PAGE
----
Few actresses suffer as expressively on screen as Watts.  In THE IMPOSSIBLE she beautifully conveys a mother’s will to endure her suffering for the sake of those she loves.  Holland does good work as a kid who is forced to be strong in an unthinkable situation.  THE IMPOSSIBLE doesn’t turn a blind eye to the physical and emotional devastation, but the comparatively uncomplicated path it follows to arrive at a reassuring conclusion minimizes the impact.

Grade: C+

Tuesday, January 08, 2013

2013 Pop Culture Journal: Week 1

By now I’m resigned to the fact that I simply won’t and can’t be able to write about everything in my pop culture diet.  Rather than letting some of my thoughts spin around my head and then disappear (or occasionally emerge on Twitter and slip away from memory), I’ve decided to follow the lead of Nick Hornby’s THE BELIEVER column about what he’s reading and a friend’s weekly log of artistic consumption.  This way there’s no pressure to write in full about these works, yet I can still scratch down a few things that might be of interest.  Maybe it will be of more value to you than to me, but I hope this will be a worthwhile read.

Tracking films watched and books read will be easy enough.  For the sake of practicality and keeping this log a reasonable length I won’t list every TV episode I watch or song I listen to.  (Note: this first entry turned out to be much longer than intended. So much for keeping it short.)  With TV I’ll write about whatever grabs me; with music I’ll indicate the albums I spun and the individual songs that stood out.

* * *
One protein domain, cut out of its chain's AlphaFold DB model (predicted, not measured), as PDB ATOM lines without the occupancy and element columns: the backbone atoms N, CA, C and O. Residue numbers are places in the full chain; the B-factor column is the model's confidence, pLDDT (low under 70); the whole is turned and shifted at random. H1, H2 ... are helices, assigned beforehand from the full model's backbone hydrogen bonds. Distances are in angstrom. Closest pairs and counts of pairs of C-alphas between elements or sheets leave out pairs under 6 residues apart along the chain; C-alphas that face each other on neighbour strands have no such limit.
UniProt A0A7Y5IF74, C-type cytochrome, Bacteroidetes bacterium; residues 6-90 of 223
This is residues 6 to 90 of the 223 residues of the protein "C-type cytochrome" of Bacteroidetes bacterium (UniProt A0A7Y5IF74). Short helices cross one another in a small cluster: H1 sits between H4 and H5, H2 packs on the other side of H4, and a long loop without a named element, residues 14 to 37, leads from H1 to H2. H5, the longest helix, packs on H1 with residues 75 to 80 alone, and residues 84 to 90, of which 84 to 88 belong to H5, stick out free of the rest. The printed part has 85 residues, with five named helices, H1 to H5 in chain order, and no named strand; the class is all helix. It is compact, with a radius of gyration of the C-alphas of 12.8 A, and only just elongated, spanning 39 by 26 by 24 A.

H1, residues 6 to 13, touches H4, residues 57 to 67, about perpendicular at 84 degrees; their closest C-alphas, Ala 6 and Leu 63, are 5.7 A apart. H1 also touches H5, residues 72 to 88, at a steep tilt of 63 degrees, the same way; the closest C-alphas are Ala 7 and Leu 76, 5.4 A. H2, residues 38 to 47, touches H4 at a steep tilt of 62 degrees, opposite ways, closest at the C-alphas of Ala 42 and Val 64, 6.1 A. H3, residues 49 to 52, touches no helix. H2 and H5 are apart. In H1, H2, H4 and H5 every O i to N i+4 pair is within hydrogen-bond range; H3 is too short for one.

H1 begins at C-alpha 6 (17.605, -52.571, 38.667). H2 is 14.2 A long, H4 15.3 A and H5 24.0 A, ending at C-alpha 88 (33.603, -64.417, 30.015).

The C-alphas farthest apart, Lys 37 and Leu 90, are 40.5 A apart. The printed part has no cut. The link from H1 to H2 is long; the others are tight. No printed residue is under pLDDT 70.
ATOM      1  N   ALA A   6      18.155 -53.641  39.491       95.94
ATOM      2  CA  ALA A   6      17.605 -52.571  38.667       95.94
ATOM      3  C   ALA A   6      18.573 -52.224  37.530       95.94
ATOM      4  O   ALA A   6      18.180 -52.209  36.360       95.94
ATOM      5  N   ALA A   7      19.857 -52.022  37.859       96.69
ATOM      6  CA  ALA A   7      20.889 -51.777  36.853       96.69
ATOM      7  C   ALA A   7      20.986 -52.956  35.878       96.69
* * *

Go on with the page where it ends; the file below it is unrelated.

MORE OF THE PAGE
January 1-7, 2013


1. ROSETTA (Jean-Pierre Dardenne and Luc Dardenne, 1999) (Blu-ray) (January 1)

I’m quite fond of the Dardenne brothers’ films and now only have LA PROMESSE to see of those that brought them international attention and acclaim.  (Never mind the nearly two decades of hard-to-see documentaries and narrative features preceding it.) ROSETTA won the 1999 Palme d’Or, so surely it’s another brilliant work on par with their other films, right?

ROSETTA provides a relentless and visually narrow look at the daily realities of poverty and trying to break free from it.  The camera’s point of view, the enveloping sound design, the charismatic but unsentimental lead performance (a feral Emilie Dequenne), and narrative urgency are equal to any of their films, yet this one didn’t grab me as much.  I suspect that seeing Gabriela Pichler’s excellent ROSETTA-influenced docudrama EAT SLEEP DIE (ÄTA SOVA DÖ) at TIFF 2012 took some of the shine off its inspiration for me.  ROSETTA is another good effort by the Belgian brothers and one that I hope to appreciate more whenever I watch it again.